The Star, in translating an Utusan Malaysia report, reproduced the label for the march as an “opposition-initiated” rally. On its own, it also declared that the civil society-led movement was “Opposition-initiated”. This was even though Bersih organisers have repeatedly stressed that Bersih 2.0, since it was launched, is entirely a civil society movement without political parties in its steering committee so that it can be completely independent.
* The legal position
What was needed: The Federal Constitution is the supreme law of the land. Article 10(1) guarantees citizens’ rights to express themselves and peacefully assemble. Article 10(2) however allows Parliament to set restrictions it deems necessary and expedient in the interests of “security” or “public order”. One such restriction is the Police Act, which requires gatherings of three or more people to apply for a permit.
Lawyers and human rights organisations however have pointed out that restrictions cannot render the right illusory and requiring a permit could arguably go too far and be unconstitutional. There have been repeated calls, including by the Malaysian Human Rights Commission (Suhakam), to abolish the need for police permits for peaceful assemblies. A comprehensive media analysis on the relevant laws, with opinions from lawyers, the police, human rights activists and legal experts, would have been extremely useful to the public.
What was done: Illegal, illegal, illegal. News reports in The Star and New Straits Times simply assumed that the planned demonstration was illegal and reported it as such. They also reported Hishammuddin’s incredible declaration that Bersih t-shirts were illegal and the arrests of people in yellow t-shirts without any commentary on whether this had any legal basis.
Other worrying trends
Far from portraying a comprehensive account, newspapers such as Utusan Malaysia seemed to bend over backwards to demonise Bersih 2.0. Utusan also published sensational allegations about Bersih by relying on anonymous sources. One allegation stated that Bersih was being funded by foreign Christian organisations, a charge denied by Bersih 2.0 chairperson Datuk Ambiga Sreenevasan. Another said foreign agents possibly with communist links had infiltrated Bersih. And yet another Utusan report said Bersih was supported by non-governmental organisations that intended to overthrow the Malaysian government. No explanations were given as to why Utusan had to rely on anonymous sources, thereby putting the credibility of these stories in doubt.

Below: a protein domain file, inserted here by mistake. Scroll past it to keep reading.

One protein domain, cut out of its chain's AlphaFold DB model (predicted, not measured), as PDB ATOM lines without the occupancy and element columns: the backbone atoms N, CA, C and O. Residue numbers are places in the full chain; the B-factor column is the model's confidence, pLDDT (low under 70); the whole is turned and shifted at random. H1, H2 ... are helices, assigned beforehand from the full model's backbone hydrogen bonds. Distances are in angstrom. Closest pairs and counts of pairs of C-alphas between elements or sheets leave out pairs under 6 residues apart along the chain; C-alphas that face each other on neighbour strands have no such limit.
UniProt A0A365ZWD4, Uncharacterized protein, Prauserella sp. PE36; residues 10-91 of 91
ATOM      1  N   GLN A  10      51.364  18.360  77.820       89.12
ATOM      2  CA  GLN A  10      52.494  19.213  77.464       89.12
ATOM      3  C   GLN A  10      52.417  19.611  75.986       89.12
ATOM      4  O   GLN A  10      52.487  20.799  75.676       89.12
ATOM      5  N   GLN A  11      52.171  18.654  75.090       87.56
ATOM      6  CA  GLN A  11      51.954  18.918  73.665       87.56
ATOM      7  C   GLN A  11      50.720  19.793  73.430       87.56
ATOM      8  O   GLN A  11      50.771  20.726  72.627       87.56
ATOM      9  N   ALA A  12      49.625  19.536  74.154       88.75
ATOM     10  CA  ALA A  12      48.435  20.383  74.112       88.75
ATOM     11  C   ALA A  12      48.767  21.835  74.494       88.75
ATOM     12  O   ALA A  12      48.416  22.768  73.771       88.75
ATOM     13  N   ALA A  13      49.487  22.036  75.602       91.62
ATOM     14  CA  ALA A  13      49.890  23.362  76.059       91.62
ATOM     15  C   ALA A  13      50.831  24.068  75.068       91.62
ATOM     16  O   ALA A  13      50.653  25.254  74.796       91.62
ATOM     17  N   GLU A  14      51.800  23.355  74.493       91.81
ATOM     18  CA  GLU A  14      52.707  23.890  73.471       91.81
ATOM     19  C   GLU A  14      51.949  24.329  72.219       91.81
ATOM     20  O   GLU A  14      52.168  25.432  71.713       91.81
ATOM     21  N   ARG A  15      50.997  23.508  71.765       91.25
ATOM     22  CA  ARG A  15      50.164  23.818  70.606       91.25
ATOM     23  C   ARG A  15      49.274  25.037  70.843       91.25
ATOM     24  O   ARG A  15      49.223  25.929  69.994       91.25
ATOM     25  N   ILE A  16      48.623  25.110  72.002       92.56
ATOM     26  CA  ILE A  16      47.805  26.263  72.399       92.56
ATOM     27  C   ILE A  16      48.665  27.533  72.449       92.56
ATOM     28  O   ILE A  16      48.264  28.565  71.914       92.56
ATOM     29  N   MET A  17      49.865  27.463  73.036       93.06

More worryingly still, an Utusan Malaysia editorial urged the government to violate human rights by detaining without trial those involved in Bersih under the Internal Security Act. Another editorial under the pseudonym Awang Selamat congratulated the police for using the draconian Emergency (Public Order and Prevention of Crime) Ordinance, which also allows for detention without trial, against six Parti Sosialis Malaysia (PSM) members.
Perhaps Utusan editors may think differently, but wouldn’t it require a supreme stretch of the imagination to construe championing detention without trial as serving public interest first and foremost?
For certain, the threat of closure by the government and the pressure from political owners seriously hampers our traditional media’s ability to be loyal to citizens above anyone else.
But it is alarming how in this instance, some newspapers completely abandoned their role in comprehensively informing citizens about an issue of great public interest. Instead, they provided skewed accounts, omitted to ask glaring and crucial questions, and even acted against public interest by condoning human rights violations.
This merely illustrates how essential Kovach and Rosenstiel’s principle of “first loyalty to citizens” is for good journalism. It also highlights how any other formula can destroy the media’s role in serving public interest, and its credibility. Perhaps, apart from a Bersih 2.0 rally, there is also a need for a Bebas 1.0 walk for greater press freedom?